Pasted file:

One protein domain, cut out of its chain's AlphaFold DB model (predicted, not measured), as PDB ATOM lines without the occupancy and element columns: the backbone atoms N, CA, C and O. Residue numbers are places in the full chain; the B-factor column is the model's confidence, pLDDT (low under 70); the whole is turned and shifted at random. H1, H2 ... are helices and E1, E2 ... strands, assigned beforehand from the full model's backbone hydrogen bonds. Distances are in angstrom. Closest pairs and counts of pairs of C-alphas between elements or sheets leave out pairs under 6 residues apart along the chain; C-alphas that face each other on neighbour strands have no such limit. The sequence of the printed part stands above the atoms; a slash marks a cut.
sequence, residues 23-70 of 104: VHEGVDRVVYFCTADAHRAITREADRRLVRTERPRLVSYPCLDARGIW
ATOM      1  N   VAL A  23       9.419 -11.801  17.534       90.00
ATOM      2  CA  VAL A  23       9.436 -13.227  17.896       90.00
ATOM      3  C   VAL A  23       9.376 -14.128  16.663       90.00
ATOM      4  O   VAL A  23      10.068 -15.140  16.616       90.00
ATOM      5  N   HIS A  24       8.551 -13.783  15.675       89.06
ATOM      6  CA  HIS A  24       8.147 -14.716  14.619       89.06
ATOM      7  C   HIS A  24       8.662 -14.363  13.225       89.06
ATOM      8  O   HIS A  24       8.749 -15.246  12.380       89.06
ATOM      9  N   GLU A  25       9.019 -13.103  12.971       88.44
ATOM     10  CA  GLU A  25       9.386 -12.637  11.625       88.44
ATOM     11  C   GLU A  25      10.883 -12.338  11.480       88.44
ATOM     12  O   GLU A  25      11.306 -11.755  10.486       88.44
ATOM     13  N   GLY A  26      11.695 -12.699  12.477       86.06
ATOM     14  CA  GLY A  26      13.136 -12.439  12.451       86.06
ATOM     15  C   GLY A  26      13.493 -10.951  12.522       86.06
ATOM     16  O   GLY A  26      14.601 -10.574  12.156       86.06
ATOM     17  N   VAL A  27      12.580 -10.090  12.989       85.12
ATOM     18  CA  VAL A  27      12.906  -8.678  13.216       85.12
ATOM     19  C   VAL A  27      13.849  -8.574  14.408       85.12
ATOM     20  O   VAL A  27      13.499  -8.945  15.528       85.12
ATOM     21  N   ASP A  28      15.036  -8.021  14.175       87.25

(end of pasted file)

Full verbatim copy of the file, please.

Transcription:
One protein domain, cut out of its chain's AlphaFold DB model (predicted, not measured), as PDB ATOM lines without the occupancy and element columns: the backbone atoms N, CA, C and O. Residue numbers are places in the full chain; the B-factor column is the model's confidence, pLDDT (low under 70); the whole is turned and shifted at random. H1, H2 ... are helices and E1, E2 ... strands, assigned beforehand from the full model's backbone hydrogen bonds. Distances are in angstrom. Closest pairs and counts of pairs of C-alphas between elements or sheets leave out pairs under 6 residues apart along the chain; C-alphas that face each other on neighbour strands have no such limit. The sequence of the printed part stands above the atoms; a slash marks a cut.
sequence, residues 23-70 of 104: VHEGVDRVVYFCTADAHRAITREADRRLVRTERPRLVSYPCLDARGIW
ATOM      1  N   VAL A  23       9.419 -11.801  17.534       90.00
ATOM      2  CA  VAL A  23       9.436 -13.227  17.896       90.00
ATOM      3  C   VAL A  23       9.376 -14.128  16.663       90.00
ATOM      4  O   VAL A  23      10.068 -15.140  16.616       90.00
ATOM      5  N   HIS A  24       8.551 -13.783  15.675       89.06
ATOM      6  CA  HIS A  24       8.147 -14.716  14.619       89.06
ATOM      7  C   HIS A  24       8.662 -14.363  13.225       89.06
ATOM      8  O   HIS A  24       8.749 -15.246  12.380       89.06
ATOM      9  N   GLU A  25       9.019 -13.103  12.971       88.44
ATOM     10  CA  GLU A  25       9.386 -12.637  11.625       88.44
ATOM     11  C   GLU A  25      10.883 -12.338  11.480       88.44
ATOM     12  O   GLU A  25      11.306 -11.755  10.486       88.44
ATOM     13  N   GLY A  26      11.695 -12.699  12.477       86.06
ATOM     14  CA  GLY A  26      13.136 -12.439  12.451       86.06
ATOM     15  C   GLY A  26      13.493 -10.951  12.522       86.06
ATOM     16  O   GLY A  26      14.601 -10.574  12.156       86.06
ATOM     17  N   VAL A  27      12.580 -10.090  12.989       85.12
ATOM     18  CA  VAL A  27      12.906  -8.678  13.216       85.12
ATOM     19  C   VAL A  27      13.849  -8.574  14.408       85.12
ATOM     20  O   VAL A  27      13.499  -8.945  15.528       85.12
ATOM     21  N   ASP A  28      15.036  -8.021  14.175       87.25